Iranian Woman Dies In Custody Over Hijab Rules: How Is This Even Remotely ‘Moral?’

Iran Women Burns Hijab Cuts Hair
A young Iranian woman has died days after being detained by the regime’s morality police for allegedly not complying with the country’s hijab regulations. 22-year-old Mahsa Amini was on a visit with her family to the Iranian capital when she was detained on Tuesday by the police unit responsible for enforcing the Islamic republic’s strict dress code for women, which includes the compulsory wearing of the headscarf in public.

Local news reports that the morality police arrested Amini, who was with her brother, in front of the Haghani metro station in Tehran for what authorities described as an “improper” hijab. They told her brother she was being taken to the morality police headquarters for an “educational and orientation class.”

Her brother, Kiarash, said he never saw his sister awake again.

Iran Morality Police and crackdown on women’s rights

Amini’s family were notified that she had been taken to hospital hours after her arrest. She was transferred to an intensive-care unit after suffering from a cardiac seizure while in custody, police claimed. Witnesses reported that Amini was beaten in the police van, an allegation the police deny.

However, her family questioned the version of events given by the police and disputed that she was healthy and bereft of any prior ailments. Amini was in a coma after arriving at the hospital, her family said, adding that they were told by hospital staff that she was brain dead.

Reacting to the news, human rights organisation Amnesty International said. “The circumstances leading to the suspicious death in custody of 22-year-old young woman Mahsa Amini, which include allegations of torture and other ill-treatment in custody, must be criminally investigated.

“The so-called ‘morality police’ in Tehran arbitrarily arrested her three days before her death while enforcing the country’s abusive, degrading and discriminatory forced veiling laws. All agents and officials responsible must face justice, it added.

Iranian Woman Dies

MAHSA AMINI | Police denied eyewitness reports that Mahsa Amini had been beaten in custody

This news comes weeks after Iran’s hardline president, Ebrahim Raisi, ordered a crackdown on women’s rights and called for stricter enforcement of the country’s mandatory dress code, which has required all women to wear the hijab concealing their hair and neck with a headscarf.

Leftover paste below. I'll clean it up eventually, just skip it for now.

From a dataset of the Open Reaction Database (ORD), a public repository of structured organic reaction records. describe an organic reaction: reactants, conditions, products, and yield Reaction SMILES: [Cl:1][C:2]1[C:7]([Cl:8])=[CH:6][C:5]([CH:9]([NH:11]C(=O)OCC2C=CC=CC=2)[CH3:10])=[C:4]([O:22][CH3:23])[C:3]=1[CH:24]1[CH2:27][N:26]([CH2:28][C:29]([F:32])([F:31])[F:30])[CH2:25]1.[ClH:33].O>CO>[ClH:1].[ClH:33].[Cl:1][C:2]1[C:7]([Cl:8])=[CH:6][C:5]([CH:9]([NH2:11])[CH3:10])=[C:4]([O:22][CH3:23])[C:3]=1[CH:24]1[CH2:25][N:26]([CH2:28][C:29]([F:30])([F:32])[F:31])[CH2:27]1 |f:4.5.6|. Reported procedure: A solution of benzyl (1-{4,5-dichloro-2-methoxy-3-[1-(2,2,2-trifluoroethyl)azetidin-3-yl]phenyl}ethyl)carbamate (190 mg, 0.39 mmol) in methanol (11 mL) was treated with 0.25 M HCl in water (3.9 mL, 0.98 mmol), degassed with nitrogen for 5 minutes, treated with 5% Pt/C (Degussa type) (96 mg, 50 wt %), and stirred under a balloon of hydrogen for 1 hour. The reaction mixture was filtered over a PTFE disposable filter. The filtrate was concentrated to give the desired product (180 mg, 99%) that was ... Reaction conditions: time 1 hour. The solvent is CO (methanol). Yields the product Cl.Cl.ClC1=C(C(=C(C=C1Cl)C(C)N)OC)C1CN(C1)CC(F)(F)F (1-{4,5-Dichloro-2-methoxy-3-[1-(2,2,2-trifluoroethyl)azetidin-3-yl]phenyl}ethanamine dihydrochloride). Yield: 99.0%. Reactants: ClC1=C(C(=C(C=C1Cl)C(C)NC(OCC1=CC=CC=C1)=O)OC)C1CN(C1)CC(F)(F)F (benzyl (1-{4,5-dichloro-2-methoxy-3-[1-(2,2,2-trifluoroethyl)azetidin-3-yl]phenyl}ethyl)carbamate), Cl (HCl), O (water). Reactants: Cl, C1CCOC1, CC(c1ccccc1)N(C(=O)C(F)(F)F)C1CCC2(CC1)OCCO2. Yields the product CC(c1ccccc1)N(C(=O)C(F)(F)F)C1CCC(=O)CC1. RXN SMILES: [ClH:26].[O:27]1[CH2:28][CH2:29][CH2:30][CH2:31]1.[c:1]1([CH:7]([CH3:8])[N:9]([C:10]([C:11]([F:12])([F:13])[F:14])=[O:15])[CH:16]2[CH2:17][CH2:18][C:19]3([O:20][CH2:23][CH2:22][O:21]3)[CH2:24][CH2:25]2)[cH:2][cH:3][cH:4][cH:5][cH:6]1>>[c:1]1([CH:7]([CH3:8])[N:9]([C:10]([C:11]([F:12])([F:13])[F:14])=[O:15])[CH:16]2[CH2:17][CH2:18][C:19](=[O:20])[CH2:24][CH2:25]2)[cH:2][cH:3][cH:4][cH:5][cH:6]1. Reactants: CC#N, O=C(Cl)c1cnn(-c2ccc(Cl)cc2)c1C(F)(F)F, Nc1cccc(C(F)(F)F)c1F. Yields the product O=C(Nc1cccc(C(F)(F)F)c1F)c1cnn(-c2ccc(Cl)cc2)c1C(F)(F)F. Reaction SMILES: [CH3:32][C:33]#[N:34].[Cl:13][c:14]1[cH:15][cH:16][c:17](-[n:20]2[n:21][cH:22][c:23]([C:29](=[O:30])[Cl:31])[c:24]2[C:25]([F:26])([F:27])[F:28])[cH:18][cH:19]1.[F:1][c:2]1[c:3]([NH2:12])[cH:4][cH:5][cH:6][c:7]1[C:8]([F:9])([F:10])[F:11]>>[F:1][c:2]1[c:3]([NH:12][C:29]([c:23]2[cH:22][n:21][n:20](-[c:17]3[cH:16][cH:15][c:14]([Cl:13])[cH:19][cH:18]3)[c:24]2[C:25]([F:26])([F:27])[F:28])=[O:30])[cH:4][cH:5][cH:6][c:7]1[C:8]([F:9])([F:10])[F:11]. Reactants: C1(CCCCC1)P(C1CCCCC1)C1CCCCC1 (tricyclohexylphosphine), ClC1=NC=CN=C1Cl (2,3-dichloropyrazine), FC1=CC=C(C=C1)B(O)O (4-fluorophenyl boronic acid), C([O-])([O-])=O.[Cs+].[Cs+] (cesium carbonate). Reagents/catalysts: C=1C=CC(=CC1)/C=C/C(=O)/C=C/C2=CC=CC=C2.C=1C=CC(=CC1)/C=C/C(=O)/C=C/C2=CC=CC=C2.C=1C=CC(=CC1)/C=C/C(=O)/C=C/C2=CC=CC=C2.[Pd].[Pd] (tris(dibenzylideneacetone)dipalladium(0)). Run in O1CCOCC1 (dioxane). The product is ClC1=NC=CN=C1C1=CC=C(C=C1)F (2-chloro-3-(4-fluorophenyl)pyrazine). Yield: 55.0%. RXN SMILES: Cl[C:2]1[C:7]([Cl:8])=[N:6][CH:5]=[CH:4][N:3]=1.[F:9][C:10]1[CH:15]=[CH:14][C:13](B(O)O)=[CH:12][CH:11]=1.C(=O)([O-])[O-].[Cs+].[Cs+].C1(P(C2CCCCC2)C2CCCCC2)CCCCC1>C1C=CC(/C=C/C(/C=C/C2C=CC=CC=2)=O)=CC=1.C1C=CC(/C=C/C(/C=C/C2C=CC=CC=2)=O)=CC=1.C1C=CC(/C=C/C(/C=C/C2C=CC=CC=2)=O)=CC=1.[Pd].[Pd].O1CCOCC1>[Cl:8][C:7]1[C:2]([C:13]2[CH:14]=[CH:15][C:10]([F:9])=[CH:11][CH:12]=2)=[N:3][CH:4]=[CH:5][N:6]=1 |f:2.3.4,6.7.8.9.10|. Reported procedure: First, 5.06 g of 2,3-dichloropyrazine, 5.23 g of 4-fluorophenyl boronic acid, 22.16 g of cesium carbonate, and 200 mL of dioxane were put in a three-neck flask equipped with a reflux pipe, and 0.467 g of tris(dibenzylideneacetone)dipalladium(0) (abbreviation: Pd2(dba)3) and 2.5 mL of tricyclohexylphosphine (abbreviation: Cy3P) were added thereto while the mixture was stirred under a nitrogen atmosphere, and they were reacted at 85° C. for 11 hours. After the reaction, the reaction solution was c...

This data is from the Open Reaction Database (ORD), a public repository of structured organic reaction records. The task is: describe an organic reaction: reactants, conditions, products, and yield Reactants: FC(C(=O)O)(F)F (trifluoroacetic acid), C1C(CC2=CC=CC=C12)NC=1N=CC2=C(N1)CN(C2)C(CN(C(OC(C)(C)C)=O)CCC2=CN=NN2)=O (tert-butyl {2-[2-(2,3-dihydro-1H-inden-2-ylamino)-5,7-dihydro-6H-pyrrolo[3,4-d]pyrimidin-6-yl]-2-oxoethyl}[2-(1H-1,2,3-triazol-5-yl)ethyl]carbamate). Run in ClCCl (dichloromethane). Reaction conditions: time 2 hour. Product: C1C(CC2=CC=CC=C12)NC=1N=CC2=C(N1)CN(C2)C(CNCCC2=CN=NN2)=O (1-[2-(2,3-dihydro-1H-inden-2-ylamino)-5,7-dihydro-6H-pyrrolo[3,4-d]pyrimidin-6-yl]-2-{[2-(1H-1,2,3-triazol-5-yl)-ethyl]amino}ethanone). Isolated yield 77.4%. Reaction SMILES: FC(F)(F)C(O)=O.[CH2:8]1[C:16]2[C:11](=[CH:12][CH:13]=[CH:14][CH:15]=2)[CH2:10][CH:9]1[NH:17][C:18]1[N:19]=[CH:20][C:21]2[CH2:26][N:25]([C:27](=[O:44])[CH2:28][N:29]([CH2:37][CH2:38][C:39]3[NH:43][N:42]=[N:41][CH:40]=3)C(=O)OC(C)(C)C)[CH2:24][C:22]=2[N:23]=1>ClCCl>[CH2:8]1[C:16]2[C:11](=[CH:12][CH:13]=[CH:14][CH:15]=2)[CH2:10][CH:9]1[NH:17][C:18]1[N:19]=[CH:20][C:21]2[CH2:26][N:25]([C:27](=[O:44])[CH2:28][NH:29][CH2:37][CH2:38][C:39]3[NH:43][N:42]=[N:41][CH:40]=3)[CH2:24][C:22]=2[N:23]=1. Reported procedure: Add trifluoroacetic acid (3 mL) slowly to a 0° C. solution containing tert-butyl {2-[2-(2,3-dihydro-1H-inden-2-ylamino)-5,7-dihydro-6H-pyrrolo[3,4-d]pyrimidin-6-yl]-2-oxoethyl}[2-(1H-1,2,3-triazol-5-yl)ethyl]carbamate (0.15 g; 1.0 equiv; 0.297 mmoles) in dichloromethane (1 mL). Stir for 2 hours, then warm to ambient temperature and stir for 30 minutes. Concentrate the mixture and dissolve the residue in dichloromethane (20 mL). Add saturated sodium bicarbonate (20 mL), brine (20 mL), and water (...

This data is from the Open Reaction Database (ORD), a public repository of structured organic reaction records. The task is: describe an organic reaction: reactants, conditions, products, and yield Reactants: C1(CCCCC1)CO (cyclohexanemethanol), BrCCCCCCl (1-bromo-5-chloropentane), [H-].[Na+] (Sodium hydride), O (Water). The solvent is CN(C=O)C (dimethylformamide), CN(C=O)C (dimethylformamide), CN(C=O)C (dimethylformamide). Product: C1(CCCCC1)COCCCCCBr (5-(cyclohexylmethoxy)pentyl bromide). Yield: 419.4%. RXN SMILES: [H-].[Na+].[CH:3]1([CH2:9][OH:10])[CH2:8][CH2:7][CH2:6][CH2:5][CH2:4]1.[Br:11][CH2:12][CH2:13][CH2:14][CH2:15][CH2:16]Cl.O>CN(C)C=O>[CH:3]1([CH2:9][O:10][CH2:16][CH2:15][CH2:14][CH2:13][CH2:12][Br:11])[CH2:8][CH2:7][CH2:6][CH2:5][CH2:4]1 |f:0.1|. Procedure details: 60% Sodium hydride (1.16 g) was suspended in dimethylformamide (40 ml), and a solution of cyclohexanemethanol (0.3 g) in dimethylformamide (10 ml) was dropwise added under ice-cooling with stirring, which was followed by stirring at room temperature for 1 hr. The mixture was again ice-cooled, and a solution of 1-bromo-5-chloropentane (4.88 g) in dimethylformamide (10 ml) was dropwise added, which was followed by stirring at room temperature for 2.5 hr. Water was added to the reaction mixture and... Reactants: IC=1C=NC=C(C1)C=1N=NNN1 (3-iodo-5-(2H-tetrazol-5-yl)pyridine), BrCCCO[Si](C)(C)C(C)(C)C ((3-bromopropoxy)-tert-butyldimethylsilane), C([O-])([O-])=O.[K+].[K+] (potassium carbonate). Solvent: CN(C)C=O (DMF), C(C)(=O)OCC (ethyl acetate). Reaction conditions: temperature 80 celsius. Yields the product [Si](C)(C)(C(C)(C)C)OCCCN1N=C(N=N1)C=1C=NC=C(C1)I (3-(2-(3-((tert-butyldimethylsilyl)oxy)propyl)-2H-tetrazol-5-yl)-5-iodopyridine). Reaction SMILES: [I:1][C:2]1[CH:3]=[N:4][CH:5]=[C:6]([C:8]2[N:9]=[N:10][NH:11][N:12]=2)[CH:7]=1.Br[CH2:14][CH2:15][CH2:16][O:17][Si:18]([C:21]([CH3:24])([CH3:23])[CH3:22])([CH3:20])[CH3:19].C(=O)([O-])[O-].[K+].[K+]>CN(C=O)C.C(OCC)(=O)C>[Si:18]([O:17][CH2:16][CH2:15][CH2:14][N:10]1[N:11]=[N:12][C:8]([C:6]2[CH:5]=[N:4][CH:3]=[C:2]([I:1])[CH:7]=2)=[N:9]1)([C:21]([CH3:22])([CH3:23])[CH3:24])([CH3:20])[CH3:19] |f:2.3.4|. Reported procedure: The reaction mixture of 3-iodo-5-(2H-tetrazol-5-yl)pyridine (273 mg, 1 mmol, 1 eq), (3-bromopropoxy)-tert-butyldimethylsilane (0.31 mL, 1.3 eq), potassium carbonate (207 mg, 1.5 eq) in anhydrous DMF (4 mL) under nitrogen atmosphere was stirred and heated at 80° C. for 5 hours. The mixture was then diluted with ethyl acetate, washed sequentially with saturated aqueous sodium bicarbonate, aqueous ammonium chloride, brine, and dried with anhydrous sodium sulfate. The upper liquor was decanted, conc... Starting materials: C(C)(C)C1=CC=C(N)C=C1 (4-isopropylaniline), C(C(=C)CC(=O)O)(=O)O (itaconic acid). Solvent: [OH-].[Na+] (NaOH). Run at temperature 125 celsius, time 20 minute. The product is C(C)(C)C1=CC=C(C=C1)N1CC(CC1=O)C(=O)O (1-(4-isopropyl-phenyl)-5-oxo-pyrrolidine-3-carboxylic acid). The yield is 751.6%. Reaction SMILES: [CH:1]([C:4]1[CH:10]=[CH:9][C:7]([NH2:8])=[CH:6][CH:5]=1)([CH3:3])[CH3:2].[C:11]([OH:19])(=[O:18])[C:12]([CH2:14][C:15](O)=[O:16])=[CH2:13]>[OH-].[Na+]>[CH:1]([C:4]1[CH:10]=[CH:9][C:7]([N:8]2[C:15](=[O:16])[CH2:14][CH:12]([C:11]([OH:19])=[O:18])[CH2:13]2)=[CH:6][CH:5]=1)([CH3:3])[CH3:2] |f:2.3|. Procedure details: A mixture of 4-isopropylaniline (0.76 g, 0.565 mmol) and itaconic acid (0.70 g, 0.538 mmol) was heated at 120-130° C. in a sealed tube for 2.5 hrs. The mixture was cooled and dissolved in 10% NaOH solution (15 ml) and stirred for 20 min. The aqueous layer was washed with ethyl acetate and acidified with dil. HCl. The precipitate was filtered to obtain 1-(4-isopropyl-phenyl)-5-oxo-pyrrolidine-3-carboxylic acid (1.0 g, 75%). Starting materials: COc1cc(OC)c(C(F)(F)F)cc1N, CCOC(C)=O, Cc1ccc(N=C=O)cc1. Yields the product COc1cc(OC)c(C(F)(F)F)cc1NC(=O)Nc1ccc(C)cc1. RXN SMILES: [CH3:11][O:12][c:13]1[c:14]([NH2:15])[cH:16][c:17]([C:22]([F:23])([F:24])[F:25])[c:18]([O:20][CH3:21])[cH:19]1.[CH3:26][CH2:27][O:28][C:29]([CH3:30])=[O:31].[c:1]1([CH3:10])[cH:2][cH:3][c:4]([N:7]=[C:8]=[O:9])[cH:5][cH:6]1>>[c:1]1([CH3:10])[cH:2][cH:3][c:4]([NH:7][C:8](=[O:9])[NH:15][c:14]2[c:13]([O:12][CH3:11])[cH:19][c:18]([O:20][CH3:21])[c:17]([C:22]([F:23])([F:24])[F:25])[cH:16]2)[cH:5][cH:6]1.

There is a growing controversy both inside and outside Iran over the conduct of the morality police, known formally as the Gasht-e Ershad (Guidance Patrol). In July, a video of a woman standing in front of one of the force’s vans pleading for her daughter’s release went viral on social media. The veiled woman kept holding on to the van as it pulled off, only to be thrown back after it gathered speed.

Also in July, Iranian writer Sepideh Rashno disappeared after becoming involved in a dispute on a Tehran bus with another woman who accused her of removing her headscarf. She was held by the Revolutionary Guards and later appeared on television in what activists said was a forced confession before being released on bail in late August.

Despite reforms, gender-based violence remains rampant

Iran’s mandatory hijab law, which went into effect in 1981 after the Islamic Revolution, has long been challenged by many women, and in recent years some have appeared in public without the required scarf and robe.

Despite some limited reforms, women continue to face discrimination and daily violence amid the abject failure of governments to stamp out arbitrary regulations. The tactics of morality police units range from verbal notices, to monetary fines, to violently dragging women into vans for detention. Drag, torture, threaten your women all in the name of preserving morality? How is this even remotely moral?

Women will never truly be free as long as morality and decency depends on policing the length of a woman’s skirt or trapping vulnerable groups with the catchall of debauchery accusations. What is more indecent: torture or a glimpse of a woman’s hair? Just let them be. Scarf or no scarf, society needs to stop putting a veil on her choices.

It is time to get rid of the patriarchal shackles and so-called ‘morality’ laws that only serve misogynists.

Suggested Reading: Why Iranian-American Shahla Ettefagh Moved To Rishikesh To Start A School For Underprivileged Kids



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